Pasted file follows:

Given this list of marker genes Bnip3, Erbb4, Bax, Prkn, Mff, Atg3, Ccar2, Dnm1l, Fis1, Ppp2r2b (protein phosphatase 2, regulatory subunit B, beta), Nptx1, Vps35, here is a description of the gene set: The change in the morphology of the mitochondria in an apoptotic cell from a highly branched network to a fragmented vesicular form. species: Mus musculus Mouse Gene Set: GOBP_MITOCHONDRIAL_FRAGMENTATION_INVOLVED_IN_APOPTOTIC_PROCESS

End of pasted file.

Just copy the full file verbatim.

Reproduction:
Given this list of marker genes Bnip3, Erbb4, Bax, Prkn, Mff, Atg3, Ccar2, Dnm1l, Fis1, Ppp2r2b (protein phosphatase 2, regulatory subunit B, beta), Nptx1, Vps35, here is a description of the gene set: The change in the morphology of the mitochondria in an apoptotic cell from a highly branched network to a fragmented vesicular form. species: Mus musculus Mouse Gene Set: GOBP_MITOCHONDRIAL_FRAGMENTATION_INVOLVED_IN_APOPTOTIC_PROCESS